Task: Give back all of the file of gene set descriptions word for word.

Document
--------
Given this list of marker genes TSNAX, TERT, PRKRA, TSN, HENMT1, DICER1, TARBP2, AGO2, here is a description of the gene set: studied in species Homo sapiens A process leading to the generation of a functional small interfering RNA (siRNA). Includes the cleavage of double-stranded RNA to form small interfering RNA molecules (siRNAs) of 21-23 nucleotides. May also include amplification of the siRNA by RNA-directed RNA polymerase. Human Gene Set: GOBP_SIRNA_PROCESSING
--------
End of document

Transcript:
Given this list of marker genes TSNAX, TERT, PRKRA, TSN, HENMT1, DICER1, TARBP2, AGO2, here is a description of the gene set: studied in species Homo sapiens A process leading to the generation of a functional small interfering RNA (siRNA). Includes the cleavage of double-stranded RNA to form small interfering RNA molecules (siRNAs) of 21-23 nucleotides. May also include amplification of the siRNA by RNA-directed RNA polymerase. Human Gene Set: GOBP_SIRNA_PROCESSING